Not sure how I feel about the decision.Oregon and federal labeling rules state that a wine must be produced in Oregon in order for it to display one of Oregon's viticultural areas on the label. Wines produced in neighboring states may only use the broader Oregon designation.
Copper Cane was using grapes from Oregon but trucking them to CA to vinify and bottle.
I think he only referenced the specific Oregon sites on his cases, not on the bottle label. But if the grapes are from those regions, why can't he say so? Whether he made the wine on site or somewhere else, why does that matter? I don't know why it matters that he went to another state because what if his vineyard was on the south border of Oregon and he simply went five miles over into CA? Why would that be bad but if he went to the northern border of Oregon, much farther, it would be OK and he would still qualify?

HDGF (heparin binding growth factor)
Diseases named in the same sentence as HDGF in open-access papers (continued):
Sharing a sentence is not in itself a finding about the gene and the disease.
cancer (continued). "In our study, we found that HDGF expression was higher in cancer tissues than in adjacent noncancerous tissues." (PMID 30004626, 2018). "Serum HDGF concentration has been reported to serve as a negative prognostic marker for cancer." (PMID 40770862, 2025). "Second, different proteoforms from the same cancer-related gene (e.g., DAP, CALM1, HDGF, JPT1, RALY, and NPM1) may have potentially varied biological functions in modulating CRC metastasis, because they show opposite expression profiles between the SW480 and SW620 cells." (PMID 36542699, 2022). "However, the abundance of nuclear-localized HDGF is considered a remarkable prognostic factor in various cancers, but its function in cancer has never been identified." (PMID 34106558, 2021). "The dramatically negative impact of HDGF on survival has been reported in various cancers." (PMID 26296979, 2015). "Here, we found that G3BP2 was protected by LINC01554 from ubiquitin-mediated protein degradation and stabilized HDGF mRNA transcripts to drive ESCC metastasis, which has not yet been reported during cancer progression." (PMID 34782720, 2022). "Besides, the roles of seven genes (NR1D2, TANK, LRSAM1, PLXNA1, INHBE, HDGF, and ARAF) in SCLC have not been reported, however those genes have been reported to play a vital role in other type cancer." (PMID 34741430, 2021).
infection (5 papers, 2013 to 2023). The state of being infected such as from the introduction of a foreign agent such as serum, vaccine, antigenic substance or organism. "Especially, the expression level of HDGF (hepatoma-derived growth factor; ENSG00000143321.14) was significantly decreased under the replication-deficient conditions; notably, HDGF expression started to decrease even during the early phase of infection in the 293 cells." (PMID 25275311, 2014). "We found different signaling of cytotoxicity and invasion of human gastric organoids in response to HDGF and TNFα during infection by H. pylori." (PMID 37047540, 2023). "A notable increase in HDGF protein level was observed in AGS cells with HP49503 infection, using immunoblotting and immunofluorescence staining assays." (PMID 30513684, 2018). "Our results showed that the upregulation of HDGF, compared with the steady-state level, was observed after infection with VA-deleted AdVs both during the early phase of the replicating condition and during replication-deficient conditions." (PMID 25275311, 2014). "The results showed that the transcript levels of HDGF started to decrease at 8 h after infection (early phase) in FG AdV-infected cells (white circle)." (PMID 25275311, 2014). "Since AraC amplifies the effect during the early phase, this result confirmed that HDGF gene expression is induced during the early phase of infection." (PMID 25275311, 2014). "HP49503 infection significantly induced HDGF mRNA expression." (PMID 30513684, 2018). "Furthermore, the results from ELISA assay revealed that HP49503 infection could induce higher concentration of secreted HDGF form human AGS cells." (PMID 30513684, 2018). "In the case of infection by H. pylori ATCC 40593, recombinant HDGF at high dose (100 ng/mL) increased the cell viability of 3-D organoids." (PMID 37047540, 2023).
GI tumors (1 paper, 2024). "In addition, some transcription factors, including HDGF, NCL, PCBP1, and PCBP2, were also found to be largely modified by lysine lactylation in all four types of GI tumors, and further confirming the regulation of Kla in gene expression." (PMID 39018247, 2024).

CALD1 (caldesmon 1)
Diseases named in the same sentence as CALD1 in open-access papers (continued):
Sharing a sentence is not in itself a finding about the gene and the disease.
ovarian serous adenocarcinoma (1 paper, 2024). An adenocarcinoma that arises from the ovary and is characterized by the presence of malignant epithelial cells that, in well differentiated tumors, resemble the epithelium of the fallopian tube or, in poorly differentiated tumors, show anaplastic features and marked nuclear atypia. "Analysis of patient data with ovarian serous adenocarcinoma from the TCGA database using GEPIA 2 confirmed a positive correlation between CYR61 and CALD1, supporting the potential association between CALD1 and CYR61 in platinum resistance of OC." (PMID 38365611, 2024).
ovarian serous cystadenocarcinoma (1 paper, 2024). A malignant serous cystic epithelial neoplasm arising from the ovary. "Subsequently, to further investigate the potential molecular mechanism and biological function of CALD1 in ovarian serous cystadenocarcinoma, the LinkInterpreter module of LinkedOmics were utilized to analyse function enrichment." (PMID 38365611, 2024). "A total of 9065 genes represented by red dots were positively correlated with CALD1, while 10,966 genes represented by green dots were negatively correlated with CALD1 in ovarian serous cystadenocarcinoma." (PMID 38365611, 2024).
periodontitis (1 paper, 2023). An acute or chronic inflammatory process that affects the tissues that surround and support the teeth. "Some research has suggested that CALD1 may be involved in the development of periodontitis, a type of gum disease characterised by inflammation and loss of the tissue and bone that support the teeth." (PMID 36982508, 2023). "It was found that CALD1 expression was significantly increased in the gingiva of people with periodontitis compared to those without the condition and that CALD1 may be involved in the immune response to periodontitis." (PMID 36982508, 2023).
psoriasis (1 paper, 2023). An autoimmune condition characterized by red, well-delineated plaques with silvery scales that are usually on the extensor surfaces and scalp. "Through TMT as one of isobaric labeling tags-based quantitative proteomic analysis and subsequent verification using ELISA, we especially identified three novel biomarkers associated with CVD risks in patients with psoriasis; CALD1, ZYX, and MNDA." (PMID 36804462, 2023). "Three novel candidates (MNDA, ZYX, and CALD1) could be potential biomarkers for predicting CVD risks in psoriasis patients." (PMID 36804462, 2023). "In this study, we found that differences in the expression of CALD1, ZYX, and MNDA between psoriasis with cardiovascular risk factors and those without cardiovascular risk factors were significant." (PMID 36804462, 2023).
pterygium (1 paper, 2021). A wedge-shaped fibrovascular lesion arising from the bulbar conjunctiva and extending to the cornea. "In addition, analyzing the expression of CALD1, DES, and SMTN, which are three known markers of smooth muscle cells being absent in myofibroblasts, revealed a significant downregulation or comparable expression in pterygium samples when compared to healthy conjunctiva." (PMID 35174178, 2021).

I get Oregon wanting to protect its image, but really the image is only going to be the brand name. People who buy it are not that likely to care where the grapes came from, just that the wine tastes like the last bottle did. I kind of thought he was silly to ID the source at all, since that's not what his wines were ever about.
https://www.winespectator.com/webfeatur ... ine-Labels